References

  1. United States Census Bureau. (2019). QuickFacts Bexar County, Texas. Retrieved from https://www.census.gov/quickfacts/bexarcountytexas
  2. COVID-19 San Antonio. (2021). COVID-19 Surveillance . Official website of the City of San Antonio. Retrieved from https://covid19.sanantonio.gov/About-COVID-19/Dashboards-Data/Surveillance
  3. Beck, T. L., Le, T. K., Henry-Okafor, Q., & Shah, M. K. (2019). Medical Care for Undocumented Immigrants: National and International Issues. Physician assistant clinics, 4(1), 33–45. https://doi.org/10.1016/j.cpha.2018.08.002
  4. California Department of Public Health. (2020). Blueprint For A Safer Economy: Equity Focus. Retrieved from https://www.cdph.ca.gov/Programs/CID/DCDC/Pages/COVID-19/CaliforniaHealthEquityMetric.aspx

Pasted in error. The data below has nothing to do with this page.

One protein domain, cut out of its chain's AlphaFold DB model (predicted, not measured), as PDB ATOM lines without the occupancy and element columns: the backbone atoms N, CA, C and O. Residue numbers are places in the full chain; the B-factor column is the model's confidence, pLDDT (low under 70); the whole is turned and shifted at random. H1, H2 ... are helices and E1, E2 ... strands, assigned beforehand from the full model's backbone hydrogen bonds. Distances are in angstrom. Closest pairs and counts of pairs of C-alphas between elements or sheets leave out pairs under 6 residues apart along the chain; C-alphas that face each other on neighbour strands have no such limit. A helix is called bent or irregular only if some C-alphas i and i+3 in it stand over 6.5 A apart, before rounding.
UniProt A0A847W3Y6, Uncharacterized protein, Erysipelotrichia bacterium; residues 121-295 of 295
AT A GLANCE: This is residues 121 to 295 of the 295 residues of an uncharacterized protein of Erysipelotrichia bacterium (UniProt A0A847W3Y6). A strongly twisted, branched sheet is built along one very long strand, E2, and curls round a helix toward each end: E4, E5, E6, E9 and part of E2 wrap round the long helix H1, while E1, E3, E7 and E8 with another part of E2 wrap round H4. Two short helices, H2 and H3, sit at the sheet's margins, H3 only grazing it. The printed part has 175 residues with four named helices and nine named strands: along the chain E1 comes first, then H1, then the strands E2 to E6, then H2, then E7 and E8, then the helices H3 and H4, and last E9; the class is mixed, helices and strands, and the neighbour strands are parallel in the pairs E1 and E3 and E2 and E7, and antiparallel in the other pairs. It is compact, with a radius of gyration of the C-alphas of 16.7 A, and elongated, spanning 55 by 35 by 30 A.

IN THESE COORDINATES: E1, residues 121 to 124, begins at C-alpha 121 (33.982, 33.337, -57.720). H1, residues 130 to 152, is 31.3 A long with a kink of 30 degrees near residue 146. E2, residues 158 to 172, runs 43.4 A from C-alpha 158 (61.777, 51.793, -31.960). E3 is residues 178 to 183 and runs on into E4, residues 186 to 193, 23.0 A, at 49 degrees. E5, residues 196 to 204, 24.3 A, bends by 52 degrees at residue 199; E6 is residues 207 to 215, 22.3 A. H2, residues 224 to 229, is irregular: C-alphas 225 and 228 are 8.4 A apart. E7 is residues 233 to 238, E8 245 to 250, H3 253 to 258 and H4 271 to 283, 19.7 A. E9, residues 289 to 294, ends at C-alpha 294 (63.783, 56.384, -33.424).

5. The California Healthly Places Index (HPI). Public Health Alliance of Southern California. Retrieved from https://healthyplacesindex.org/
  6. Centers for Disease Control. (2021). Trends in Number of COVID-19 cases and deaths in the US reported to CDC, by State/Territory. Retrieved from https://covid.cdc.gov/covid-data-tracker/#trends_dailytrendscases
  7. Centers for Disease Control. (2021). Trends in Number of COVID-19 cases and deaths in the US reported to CDC, by State/Territory. Retrieved from https://covid.cdc.gov/covid-data-tracker/#trends_dailytrendscases
  8. Mejia C. Marisol, Cha Paulette. (2020). Overcrowding Housing and COVID-19 Risk among Essential Workers. Public Policy Institute of California. Retrieved from  https://www.ppic.org/blog/overcrowded-housing-and-covid-19-risk-among-essential-workers